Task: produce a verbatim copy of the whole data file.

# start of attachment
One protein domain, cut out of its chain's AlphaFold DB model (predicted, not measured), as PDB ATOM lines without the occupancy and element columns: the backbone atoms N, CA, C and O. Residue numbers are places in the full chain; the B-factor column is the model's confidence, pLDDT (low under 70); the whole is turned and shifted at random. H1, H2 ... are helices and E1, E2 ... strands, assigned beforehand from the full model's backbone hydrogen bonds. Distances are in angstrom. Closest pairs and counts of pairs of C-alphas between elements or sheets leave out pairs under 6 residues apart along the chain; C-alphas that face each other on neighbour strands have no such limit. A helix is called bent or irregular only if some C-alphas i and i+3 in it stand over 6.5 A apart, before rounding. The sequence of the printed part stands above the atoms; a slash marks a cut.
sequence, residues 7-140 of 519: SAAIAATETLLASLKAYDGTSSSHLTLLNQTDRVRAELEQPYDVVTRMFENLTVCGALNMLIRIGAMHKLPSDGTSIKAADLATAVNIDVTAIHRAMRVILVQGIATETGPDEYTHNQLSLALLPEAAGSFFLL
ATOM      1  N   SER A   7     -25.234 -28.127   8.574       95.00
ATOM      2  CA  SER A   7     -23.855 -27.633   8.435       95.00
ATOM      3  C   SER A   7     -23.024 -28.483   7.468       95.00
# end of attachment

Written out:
One protein domain, cut out of its chain's AlphaFold DB model (predicted, not measured), as PDB ATOM lines without the occupancy and element columns: the backbone atoms N, CA, C and O. Residue numbers are places in the full chain; the B-factor column is the model's confidence, pLDDT (low under 70); the whole is turned and shifted at random. H1, H2 ... are helices and E1, E2 ... strands, assigned beforehand from the full model's backbone hydrogen bonds. Distances are in angstrom. Closest pairs and counts of pairs of C-alphas between elements or sheets leave out pairs under 6 residues apart along the chain; C-alphas that face each other on neighbour strands have no such limit. A helix is called bent or irregular only if some C-alphas i and i+3 in it stand over 6.5 A apart, before rounding. The sequence of the printed part stands above the atoms; a slash marks a cut.
sequence, residues 7-140 of 519: SAAIAATETLLASLKAYDGTSSSHLTLLNQTDRVRAELEQPYDVVTRMFENLTVCGALNMLIRIGAMHKLPSDGTSIKAADLATAVNIDVTAIHRAMRVILVQGIATETGPDEYTHNQLSLALLPEAAGSFFLL
ATOM      1  N   SER A   7     -25.234 -28.127   8.574       95.00
ATOM      2  CA  SER A   7     -23.855 -27.633   8.435       95.00
ATOM      3  C   SER A   7     -23.024 -28.483   7.468       95.00